Passion Over Profit: How to Get Past Pressure to Pursue Prestigious Job

Seven tips for following your calling and making it lucrative

Your parents expect you to put that law degree to good use, but designing women’s clothes is where your heart is. Your grandparents brag about their super successful engineer grandbaby, but you go home every night drained, unhappy and without the time to pursue what you think your true calling is.

Sound familiar? The pressure to pursue the “right” career—when your true passion lies elsewhere—can be a dream crusher. Whether the pressure is coming from your doctor dad and your lawyer mom or your struggling single mother who wants you to do better, the well-intentioned, but dispiriting expectations must be addressed.

“Balancing your family’s dreams and your own is a major hallmark of adulthood,” says S. Tia Brown, licensed therapist and founder of Do Better, Be Better, L.L.C. “Parents have many reasons — which may range from living vicariously through them to simply genuinely wanting what they perceive to be best for the child— for setting career aspirations for their kids. Defying parents’ wishes can have emotional and financial consequences, so individuals should be well-prepared for both.”

Brown offers seven tips for how to do just that, to move past the pressure to pursue profit over passion. Use them to get beyond your family’s expectations for you and earn a comfortable living doing what you love.

Make sure you are moving toward a desired goal and not just away from what’s expected of you. Are you not choosing a particular career path just to be rebellious? Are you actually interested in the “family business,” but you are just afraid of failure or being compared to successful relatives? These are questions you must ask yourself and have the courage to give honest answers.

Practice due diligence, Brown says. “Take an aptitude test to determine what areas you excel. Don’t pick something just because you simply like it.”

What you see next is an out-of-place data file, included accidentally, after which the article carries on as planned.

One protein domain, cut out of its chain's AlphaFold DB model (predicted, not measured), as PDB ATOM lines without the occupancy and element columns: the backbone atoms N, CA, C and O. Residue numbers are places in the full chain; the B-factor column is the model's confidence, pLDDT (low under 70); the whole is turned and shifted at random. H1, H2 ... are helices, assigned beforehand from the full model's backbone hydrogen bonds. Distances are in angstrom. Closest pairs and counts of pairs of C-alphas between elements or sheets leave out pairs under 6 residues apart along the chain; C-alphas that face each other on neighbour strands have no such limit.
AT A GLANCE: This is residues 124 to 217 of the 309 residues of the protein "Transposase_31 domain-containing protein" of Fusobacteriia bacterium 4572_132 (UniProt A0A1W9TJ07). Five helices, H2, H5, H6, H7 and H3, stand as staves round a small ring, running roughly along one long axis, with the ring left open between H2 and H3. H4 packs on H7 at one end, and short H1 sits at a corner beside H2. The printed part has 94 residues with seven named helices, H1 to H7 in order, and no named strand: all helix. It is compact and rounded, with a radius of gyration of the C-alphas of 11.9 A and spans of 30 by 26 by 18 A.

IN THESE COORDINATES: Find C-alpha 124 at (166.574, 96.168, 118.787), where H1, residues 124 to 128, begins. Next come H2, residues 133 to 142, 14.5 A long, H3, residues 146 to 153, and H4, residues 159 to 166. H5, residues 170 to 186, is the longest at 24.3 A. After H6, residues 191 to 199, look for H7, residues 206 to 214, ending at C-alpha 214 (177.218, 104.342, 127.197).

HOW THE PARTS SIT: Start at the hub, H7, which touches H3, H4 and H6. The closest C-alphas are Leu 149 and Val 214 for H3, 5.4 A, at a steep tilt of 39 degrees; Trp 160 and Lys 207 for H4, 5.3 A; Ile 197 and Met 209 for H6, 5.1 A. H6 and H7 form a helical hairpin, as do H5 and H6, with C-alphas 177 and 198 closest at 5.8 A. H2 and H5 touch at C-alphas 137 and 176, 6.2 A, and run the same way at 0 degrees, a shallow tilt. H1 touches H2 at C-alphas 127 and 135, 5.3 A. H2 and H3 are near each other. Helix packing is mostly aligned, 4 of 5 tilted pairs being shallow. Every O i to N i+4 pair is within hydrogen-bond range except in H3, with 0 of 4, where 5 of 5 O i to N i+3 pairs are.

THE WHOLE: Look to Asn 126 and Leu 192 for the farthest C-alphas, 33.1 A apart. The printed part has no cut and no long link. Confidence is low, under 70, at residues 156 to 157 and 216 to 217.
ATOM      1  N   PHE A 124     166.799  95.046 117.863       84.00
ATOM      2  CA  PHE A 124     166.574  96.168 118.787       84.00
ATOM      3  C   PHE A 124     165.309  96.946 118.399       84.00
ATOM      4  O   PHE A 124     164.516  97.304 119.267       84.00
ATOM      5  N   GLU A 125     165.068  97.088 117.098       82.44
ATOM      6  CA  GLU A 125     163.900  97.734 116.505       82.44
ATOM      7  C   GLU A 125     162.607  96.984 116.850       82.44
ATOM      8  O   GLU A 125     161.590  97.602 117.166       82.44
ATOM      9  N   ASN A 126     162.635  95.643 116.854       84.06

Get a mentor. Mentors are important no matter what the career is, but a mentor is especially important when it’s a non-traditional career that you seek. Get advice and guidance from someone who has achieved your goal.

Make long- and short-term financial plans. Beyond just the obvious need to pay your rent and cover your household bills, you must also consider other costs such as health insurance and future security in the form of retirement funds and savings. Create realistic financial goals and be aggressive about pursuing grants, loans and other available financial options.

Find creative ways to boost your income within your chosen field. Let’s say your family wants you to be a doctor, but your dream job is to be a magazine editor. According to the Bureau of Labor Statistics, the median annual salary for a primary care physician is $186,000 while the median annual salary for an editor is approximately $50,000.

Monetization matters, Brown says. “You may want to be a DJ, but can it pay the bills? Don’t ditch a steady career for a dream and expect others to finance your choice. Make sure you have a way to thrive — sans a parental stipend.”

You likely won’t climb to $186,000 (unless you snag a top spot at a major publication), but you can get closer to that by supplementing your income with freelance writing assignments for other publications and non-byline services such as writing press releases for companies. Be creative, and get paid for practicing. The more you practice your craft, the better you become.

Get professional help. If the career you love involves you working for yourself, you must be especially diligent about your business affairs. Consult experts in finance, law and business management. Do you need to form an L.L.C? What can you write off on your taxes? Paying for advice from professionals may hurt the wallet up front, but that advice can save you from future financial and legal troubles.

Become a pro with credentials. If being taken seriously in your dream job means obtaining a particular degree or license, go for it. Also, consider the time and money it will take to obtain those credentials. Be open to paying the bills with that traditional job as you prepare for your new career.

Speak affirmatively when you talk to your family about your career decision. Explain to your family that you are being practical as you pursue your passion. Don’t just bash the career they want for you, instead anticipate the questions they will undoubtedly come and have solid answers ready.

“Once you have a firm plan in place let your family know your goals, why you choose to change course and that you appreciate their support—but are not seeking their approval,” Brown says. “Young adults should remember that elders often have foresight due to experience. It is important be able to differentiate between constructive criticism and negativity.”

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